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Laryngopedia

To educate about voice, swallowing, airway, coughing, and other head and neck disorders

Laryngopedia By Bastian Medical Media

Multimedia Encyclopedia


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Bacterial Laryngitis (can be acute or chronic)

Bacterial laryngitis is an infection of the vocal cord mucosa by bacteria (not a virus or fungal organism). During this infection, mucus produced in the larynx is usually colored yellow, green, or brown. This can occur in any person as an acute, self-limited infection. It typically resolves on its own with supportive measures like hydration and relative voice rest. If the patient’s laryngitis continues unabated more than 5 days or so, or if there is a critical need for voice (such as for an upcoming performance), antibiotics can be prescribed. Definitive resolution of chronic bacterial laryngitis is more difficult.

Chronic Bacterial Laryngitis

Chronic bacterial laryngitis is seen in persons who have undergone radiotherapy or who have an immune defect. The laryngitis can often be improved with antibiotics, and hydration, when dryness is part of the problem. It often recurs when antibiotics are discontinued. Sometimes chronic antibiotic administration is needed. Or, motivated patients may learn how to do laryngeal irrigations.
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Bacterial infection? (1 of 5)

This young man has an autoimmune disorder and is taking a immunomodulator drug. He has been chronically hoarse for months. Is this further auto-immunity or a chronic bacterial infection?

Yellow mucus (2 of 5)

Notice yellowish mucus in the subglottis and the intense erythema of the subglottis. Culture shows staph aureus.

Improvement (3 of 5)

After several weeks of dicloxacillin, voice is dramatically improved, as is the laryngeal appearance (compare with photo 1).

Improved voice (4 of 5)

During voicing, excellent vibratory blur, correlating with his much improved voice.

Infection returns (5 of 5)

Some months after discontinuing antibiotics, hoarseness has returned along with infected mucus.


Bilateral Vocal Cord Fixation

Immobility of both vocal cords due to a scarring rather than paralytic cause. The scarring might manifest as a synechia that tethers the vocal cords to each other and prevents them from separating during breathing. Or it could mean that both cricoarytenoid joints are ankylosed, or “frozen.”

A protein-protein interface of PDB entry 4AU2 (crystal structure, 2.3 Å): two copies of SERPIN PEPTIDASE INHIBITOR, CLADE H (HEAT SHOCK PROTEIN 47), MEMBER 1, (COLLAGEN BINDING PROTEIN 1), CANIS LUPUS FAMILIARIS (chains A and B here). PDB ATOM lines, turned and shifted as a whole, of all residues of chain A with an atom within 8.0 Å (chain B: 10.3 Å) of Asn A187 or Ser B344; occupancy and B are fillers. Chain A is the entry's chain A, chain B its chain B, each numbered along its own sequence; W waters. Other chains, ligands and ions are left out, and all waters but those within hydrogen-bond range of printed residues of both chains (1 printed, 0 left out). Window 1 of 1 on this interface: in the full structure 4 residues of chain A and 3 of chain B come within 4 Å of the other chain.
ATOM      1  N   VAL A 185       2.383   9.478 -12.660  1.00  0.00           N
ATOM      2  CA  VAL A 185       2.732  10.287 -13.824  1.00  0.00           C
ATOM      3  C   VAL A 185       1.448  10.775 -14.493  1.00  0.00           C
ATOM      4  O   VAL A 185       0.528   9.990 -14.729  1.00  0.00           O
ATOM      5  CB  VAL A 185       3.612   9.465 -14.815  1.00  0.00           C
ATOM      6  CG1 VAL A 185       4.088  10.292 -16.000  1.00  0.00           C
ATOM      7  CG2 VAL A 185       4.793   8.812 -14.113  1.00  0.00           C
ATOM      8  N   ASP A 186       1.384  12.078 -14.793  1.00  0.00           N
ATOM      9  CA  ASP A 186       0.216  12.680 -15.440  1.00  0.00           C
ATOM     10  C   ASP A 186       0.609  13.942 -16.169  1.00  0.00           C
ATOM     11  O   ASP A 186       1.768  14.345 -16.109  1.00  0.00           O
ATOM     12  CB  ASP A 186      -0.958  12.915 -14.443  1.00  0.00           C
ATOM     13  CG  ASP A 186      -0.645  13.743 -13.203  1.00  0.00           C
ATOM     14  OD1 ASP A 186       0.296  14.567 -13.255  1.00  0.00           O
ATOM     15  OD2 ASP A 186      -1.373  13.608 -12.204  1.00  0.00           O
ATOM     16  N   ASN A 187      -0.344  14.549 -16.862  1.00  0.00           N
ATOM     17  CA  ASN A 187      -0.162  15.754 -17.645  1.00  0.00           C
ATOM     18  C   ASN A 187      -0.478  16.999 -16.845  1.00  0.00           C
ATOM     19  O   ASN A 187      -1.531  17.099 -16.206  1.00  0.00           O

The most common cause of bilateral vocal cord fixation is prolonged endotracheal intubation, such as in gravely ill or injured persons, who may spend weeks in an intensive care unit and on a ventilator. Vocal cord fixation can rarely be caused by rheumatoid arthritis. It is also seen infrequently as a progressive, late complication of radiation therapy for larynx cancer.


Photos:

Bilateral vocal cord fixation: Series of 2 photos

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keyhole shaped glottis

Bilateral vocal cord fixation (1 of 2)

After bilateral posterior cordotomies, “keyhole” shaped glottis. Size of opening at posterior commissure is exaggerated by the wide-angle lens of the distal-chip video-endoscope.
Bilateral vocal cord fixation

Bilateral vocal cord fixation (2 of 2)

Persistent posterior opening, but musculomembranous cords come into good contact and have not been damaged by either the original endotracheal tube or the posterior cordotomies, and voice is very serviceable.


Biopsy

Biopsy refers to both the process of removing a bit of tissue from a person so that it can be studied and “diagnosed” by the pathologist, and also to the piece of tissue itself. “The surgeon biopsied (verb) the vocal cord and then sent the biopsy (noun) to the pathologist for examination under the microscope.”


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2-millimeter forceps being used to scrape the area of leukoplakia

HIV Testing (1 of 2)